The latest news on the COVID-19 global pandemic (all times Eastern):
B.C. is reporting 52 new cases of COVID-19 since Saturday, including five more deaths.
This brings the death total to 86 and the total number of cases to 1,699.
Provincial health officer Dr. Bonnie Henry says the testing strategy is now being expanded to determine how and when some of restrictions can be gradually lifted.
However, she says that won’t begin until mid-May.
Henry also says the province is broadening tests to better track community spread of the virus.
Yukon has two more cases of COVID-19, for a total of 11.
Yukon’s chief medical officer Dr. Brendan Hanley says the latest cases are related to a cluster in Whitehorse that is connected to international travel.
Hanley says eight of the 11 people who have contracted the virus have recovered and are doing well.
He says each case has been traced to its origin and there has been no known community transmission in the territory.
Alberta is reporting 105 new cases and four additional deaths related to COVID-19.
That brings the total to 2,908 cases and 59 deaths in the province.
So far, 1,230 people have recovered from the illness.
Health Minister Tyler Shandro says cases in care homes remain a concern and the government will be releasing a plan this week to help the facilities and workers.
The Cargill meat-packing plant in southern Alberta is temporarily shutting down as the result of COVID-19.
The High River plant, which employs more than 2,000 workers, has been linked to more than 350 cases of the novel coronavirus — both at the plant and in the community.
A company spokesman says it was a difficult decision to make as the plant is considered an essential service.
He is encouraging all employees to get tested for COVID-19 as soon as possible.
Toronto medical officer of health Dr. Eileen de Villa says 74 people at a refugee shelter have tested positive for COVID-19.
The city says everyone at the shelter has been tested for the new coronavirus and many results are pending.
Doctors Without Borders is now in Toronto setting up a recovery centre to help deal with COVID-19 cases among the homeless.
Ryan Meili, the leader of Saskatchewan’s NDP, says to help fight COVID-19 the doctor-turned-politician has renewed his medial licence.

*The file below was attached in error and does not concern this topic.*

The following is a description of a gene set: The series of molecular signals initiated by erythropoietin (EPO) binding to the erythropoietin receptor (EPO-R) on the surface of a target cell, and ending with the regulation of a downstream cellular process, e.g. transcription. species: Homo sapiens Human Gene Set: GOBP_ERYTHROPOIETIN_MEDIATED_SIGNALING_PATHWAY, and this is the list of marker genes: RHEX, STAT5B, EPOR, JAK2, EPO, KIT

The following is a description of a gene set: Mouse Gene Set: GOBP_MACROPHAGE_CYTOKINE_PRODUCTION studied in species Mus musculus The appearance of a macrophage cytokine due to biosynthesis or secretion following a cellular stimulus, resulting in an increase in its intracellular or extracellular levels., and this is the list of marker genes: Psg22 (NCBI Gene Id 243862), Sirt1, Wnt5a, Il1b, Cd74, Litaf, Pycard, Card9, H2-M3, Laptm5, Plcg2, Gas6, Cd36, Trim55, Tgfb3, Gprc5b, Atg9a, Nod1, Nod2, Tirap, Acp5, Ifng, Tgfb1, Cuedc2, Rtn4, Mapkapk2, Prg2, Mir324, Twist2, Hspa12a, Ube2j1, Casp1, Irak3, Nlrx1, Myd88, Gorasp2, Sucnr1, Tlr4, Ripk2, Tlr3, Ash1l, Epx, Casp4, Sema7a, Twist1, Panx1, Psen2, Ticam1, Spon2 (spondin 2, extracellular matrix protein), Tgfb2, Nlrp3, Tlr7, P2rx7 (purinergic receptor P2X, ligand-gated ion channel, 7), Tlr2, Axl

He says it felt right to step up and help at a testing and assessment facility in Saskatoon.
Saskatchewan is reporting one new case of COVID-19.
That brings the total number of cases in the province to 316, with health officials saying that 238 people have recovered from the illness.
The number of fatalities remains at four.
The B.C. government is moving to get faster access to care for those living in rural, remote and Indigenous communities during the COVID-19 pandemic.
Steps to improve health-care services include bringing in 55 new ambulances, five more fixed-wing planes or helicopters and housing options that will help people self-isolate in their home communities.
The government says its also bringing in new and faster virus testing technology — taking less than 45 minutes to complete — in an attempt to quickly stop the spread of the virus.
Indigenous Relations Minister Scott Fraser says Indigenous communities have been hit hard in past pandemics and elders, in particular, as keepers of knowledge and language, must be protected.
The Conservatives have lost their bid to have Parliament sit in person several times a week throughout the COVID-19 pandemic.
A Liberal government motion calling for once-a-week in-person sittings, to be supplemented eventually by virtual sittings, passed in the House of Commons today with a vote of 22 to 15.
A Conservative motion to add more in-person sittings each week was defeated by the same margin, with the Liberals, Bloc Quebecois, New Democrat and Green MPs voting against it.
The motion was proposed after the Conservatives refused during a week of negotiations to give unanimous consent to the government’s proposal, triggering the return of the House of Commons with a small contingent of MPs today.